Suicidal Ideation

As someone who struggled with suicidal ideation but never physically attempted suicide, I always thought that my depression and suicidal thoughts were not as severe as others. I thought “since I never actually tried to kill myself, it must not count.” This mentality is not only wrong, but it is incredibly dangerous. I may have not tried to kill myself, but the ideation and suicidal thoughts were so intense that it doesn’t matter. I never remember being happy or confident. I was an anxious ridden weird kid at school that was ostracized from society. I wasn’t known well enough to be bullied, but I was often teased. Even as a child, my eating was bad, and all my attention went towards school. Whenever I had a test, I would have panic attacks and I felt like the world was ending. That’s the first time I wanted to die. I was in grade six and I had a geography test the next day. I was crying as I asked my mom why she would ever give birth to me and why she brought me into this world. I wasn’t necessarily suicidal, but I didn’t want to be here anymore. While I ended up acing the test, the thought of death lingered. In grade nine and ten my eating disorder flourished, and I constantly wanted to disappear. Grade eleven and twelve was when my suicidal ideation really came to light. I would walk home from school and pray a car hit me. I would have thoughts of killing myself every minute of every single day. I thought about what it would be like for my family to find my body and who would show up to my funeral (no-one). These thoughts ravaged my brain until one day when I decided I would genuinely do it.

Before you say suicide is selfish and how could I ever do that to my parents, I know. I know it’s selfish. But you have to realize how much pain someone is in for them to think that death is the only way out. Every single day was anguish. I felt nothing but intense sadness. It’s like a black hole sucking up any positive emotion. Nothing gave me pleasure anymore. I was basically a shadow pretending to be a human. I genuinely looked at myself in the mirror and told myself that I was God’s one mistake. That I ruin everyone’s life like a worse version of Midas. I believed that everyone’s life would be better if I wasn’t here anymore. I was going through the emotions of life but not living it.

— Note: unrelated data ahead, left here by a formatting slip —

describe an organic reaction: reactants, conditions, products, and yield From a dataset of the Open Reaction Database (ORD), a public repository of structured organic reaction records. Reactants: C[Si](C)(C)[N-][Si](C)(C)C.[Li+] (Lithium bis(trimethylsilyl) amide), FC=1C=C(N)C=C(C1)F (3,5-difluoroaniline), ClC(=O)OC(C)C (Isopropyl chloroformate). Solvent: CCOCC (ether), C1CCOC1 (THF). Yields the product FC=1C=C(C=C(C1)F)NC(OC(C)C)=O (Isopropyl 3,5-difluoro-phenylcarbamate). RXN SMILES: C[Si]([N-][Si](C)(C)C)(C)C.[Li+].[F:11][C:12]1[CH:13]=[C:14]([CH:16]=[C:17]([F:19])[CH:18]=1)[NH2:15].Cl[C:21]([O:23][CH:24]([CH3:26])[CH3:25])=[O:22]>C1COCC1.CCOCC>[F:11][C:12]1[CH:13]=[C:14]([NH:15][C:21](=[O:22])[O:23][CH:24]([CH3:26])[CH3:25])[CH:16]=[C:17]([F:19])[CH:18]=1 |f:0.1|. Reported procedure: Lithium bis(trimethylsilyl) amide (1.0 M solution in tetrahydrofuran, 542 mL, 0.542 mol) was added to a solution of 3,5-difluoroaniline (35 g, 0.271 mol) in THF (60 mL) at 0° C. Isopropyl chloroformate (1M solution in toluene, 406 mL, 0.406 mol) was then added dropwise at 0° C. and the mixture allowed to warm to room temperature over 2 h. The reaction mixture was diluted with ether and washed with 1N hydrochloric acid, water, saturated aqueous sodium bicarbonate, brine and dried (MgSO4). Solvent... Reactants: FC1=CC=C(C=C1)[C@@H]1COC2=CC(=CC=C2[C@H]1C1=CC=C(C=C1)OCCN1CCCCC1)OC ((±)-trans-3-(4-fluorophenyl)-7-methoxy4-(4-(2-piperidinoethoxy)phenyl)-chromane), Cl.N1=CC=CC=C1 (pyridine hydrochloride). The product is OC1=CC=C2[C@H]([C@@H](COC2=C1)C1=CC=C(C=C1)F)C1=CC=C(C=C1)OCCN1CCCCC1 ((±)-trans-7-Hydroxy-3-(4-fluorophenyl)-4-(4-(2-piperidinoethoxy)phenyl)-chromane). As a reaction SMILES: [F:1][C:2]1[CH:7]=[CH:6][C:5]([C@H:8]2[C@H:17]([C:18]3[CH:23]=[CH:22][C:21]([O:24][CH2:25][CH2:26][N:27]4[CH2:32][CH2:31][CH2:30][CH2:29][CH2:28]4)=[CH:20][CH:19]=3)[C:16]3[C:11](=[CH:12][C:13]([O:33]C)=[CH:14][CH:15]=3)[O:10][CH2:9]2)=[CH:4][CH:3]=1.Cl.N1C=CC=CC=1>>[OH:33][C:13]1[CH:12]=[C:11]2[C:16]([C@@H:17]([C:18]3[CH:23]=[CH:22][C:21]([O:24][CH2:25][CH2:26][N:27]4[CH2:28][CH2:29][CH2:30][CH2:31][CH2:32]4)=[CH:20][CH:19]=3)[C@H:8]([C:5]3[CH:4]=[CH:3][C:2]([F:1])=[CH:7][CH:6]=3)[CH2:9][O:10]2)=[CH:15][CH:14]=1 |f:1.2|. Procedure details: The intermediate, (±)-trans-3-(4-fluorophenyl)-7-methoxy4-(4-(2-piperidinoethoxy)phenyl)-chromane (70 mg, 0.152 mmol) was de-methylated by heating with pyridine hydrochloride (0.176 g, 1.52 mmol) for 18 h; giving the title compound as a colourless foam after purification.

I don’t remember much of that day, but I remember I was in class when I thought, why don’t I just kill myself. Before, no matter how bad life had been the thought of death scared me, but this time, this time it didn’t. In fact, I felt a serene sense of peace. Like I was up alone in the mountains by a river. The birds flying above me as the shining sun warms my skin. Blades of grass a soft bed to lie in. The melodic babbling brook misting me with clear, cool water. That’s how it felt when I thought of death. And so as soon as I got home, I dropped my backpack on the ground and circled Friday May 5th, 2017 on my calendar. I gave the world exactly one week to change my mind. On the Monday when I was supposed to be doing my schoolwork in English class, I wrote my suicide note. I apologized to my parents and friends and let them know that it wasn’t their fault; they did everything they could, but I just couldn’t handle life anymore. On Wednesday I remember I hugged my mom and thought “wow, I wonder if she knows this will be one of the last times, she hugs me.” My friends and family were all confused but relieved because of how happy I was that week. I was smiling wider than they saw in years and they genuinely believed it was a sign that I was getting better. But it wasn’t. 

Thursday came and the world still hadn’t convinced me not to die. I was mentally ready to kill myself, but a nagging feeling told me that I needed to reach out for help. I don’t know what made me listen to that feeling but I did. I went to the school social worker who told me I either call my mom and go to the hospital or he calls the police. Choosing the first, I saw as my mom rushed from work to meet me at the school. I saw her break down as she read the suicide note I carried in my pocket. I saw my friends confused and heartbroken faces as I told them I couldn’t go out for lunch because I needed to go to the hospital. That day and their reactions will forever be burned in my mind. No-one saw it coming, they didn’t want to. 

While that wasn’t the last hospitalization, and while I still have suicidal ideation from time to time, I can say that it has gotten better. After all, I’m still here. I am about to graduate from university, I found amazing friends and the love of my life, I saw the birth of my cousins, I attended weddings of loved ones, I’m doing so much, and I still have so much more to do. I know it’s cringey when people say “it gets better” but it genuinely does. I’m not one to sugar-coat it so I’ll be honest and say that it is insanely hard. It’s so hard to go from wanting to die and almost dying to wanting to live and enjoying life, but I promise it happens and it’s worth it. I still have days where my suicidal thoughts are loud and I think it’ll be easier if I’m not here, but those days are not as common. I have anchors that keep me here and for once, an anchor is me. I don’t want to die because I need to do so much more before I go. I owe it to myself to see what I can do and how much I can achieve. 

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